My dad was the first person I called when I heard Cadbury was closing.
A born and bred Dunedin boy, the factory had been part of his upbringing.
He's one of five boys born in very quick succession - the Lynch mob. Irish Catholics. My nana was raising five boys under five while grandad went off to work at Briscoes.
When those under fives grew into teenagers they became five very hungry mouths - so it was back into the workforce for nana. And so began her career at Cadbury.
Dad remembers "lots of scrap chocolate" coming home with Nana.
One of my uncles and his partner went on to work there as well. I remember lots of scrap chocolate coming our way too. Hazelnut roses galore.
Nana stayed at Cadbury for 15 years until she eventually retired. But her time there stayed with her until she died in 2012.
That's because of the friends she made there. She met her best friend Eleanor there - Eleanor was there right till the end.
You see Cadbury isn't just a factory. It's a part of Dunedin. There are hundreds of people with stories just like my family's.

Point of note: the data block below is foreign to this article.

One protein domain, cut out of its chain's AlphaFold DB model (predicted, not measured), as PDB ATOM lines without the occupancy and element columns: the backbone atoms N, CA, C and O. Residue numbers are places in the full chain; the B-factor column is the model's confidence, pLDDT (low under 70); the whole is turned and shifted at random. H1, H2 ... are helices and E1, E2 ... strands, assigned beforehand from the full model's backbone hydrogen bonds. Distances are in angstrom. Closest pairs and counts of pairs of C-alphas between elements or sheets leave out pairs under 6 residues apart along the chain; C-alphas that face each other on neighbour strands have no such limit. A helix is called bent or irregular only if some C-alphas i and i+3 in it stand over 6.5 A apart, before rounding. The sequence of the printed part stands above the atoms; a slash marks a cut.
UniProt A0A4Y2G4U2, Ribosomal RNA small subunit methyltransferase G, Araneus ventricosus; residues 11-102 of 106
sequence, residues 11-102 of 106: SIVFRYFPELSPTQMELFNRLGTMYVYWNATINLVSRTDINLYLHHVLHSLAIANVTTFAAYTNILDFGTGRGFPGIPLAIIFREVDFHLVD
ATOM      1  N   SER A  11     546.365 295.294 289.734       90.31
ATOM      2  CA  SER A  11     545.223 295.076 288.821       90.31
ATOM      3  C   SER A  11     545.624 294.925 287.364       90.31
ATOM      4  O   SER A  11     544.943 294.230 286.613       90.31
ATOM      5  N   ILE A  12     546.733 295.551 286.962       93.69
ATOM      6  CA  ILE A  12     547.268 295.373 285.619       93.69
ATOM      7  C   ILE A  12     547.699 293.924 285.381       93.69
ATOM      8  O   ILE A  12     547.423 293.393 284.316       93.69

So, yes, the closure of this factory hurts Dunedin, but not just because of the memories. More than 350 people are employed in that factory today - it's the largest private employer in Dunedin.
And that's only direct employees - it doesn't take into account the transport and logistics team needed to get that chocolate outta there. It doesn't take into account the engineers that keep the equipment running, It doesn't take into account the plumbers, the electricians, the electricity suppliers for that matter.
And then there's the effect on the wider economy - child carers, retailers, hospitality.
Make no mistake this is a massive blow to Dunedin.
But Cadbury isn't the only blow. This is a city built on factory work. Think Fisher and Paykel, Mainland cheese, woolen mills, railway workshops - grandparents, aunts and uncles all worked at them too - but those industries have all bowed out already.
So now this is a regional economy in wind down mode.
The whole town basically relies on the University and even then it can't really rely on it.
Take the Dentist's School - Dunedin's contractors could've really done with that work but the Uni chose Leigh's Cockram JV - a joint venture between Christchurch and Australian based companies. The University of Otago says it's because they've got a specialisation in health related projects.
But if Dunedin businesses can't get a look in on those big projects, the city is going to become just another regional town.
There's a famous song down in the South that accompanies the boys in blue and gold out onto the rugby field.
It goes: "I'm a southern man, I'm southern bred, I've got the south in my blood and I'm gonna be here till I'm damned well dead."
The only problem is, those southern men might not be able to stay. The city might die before them.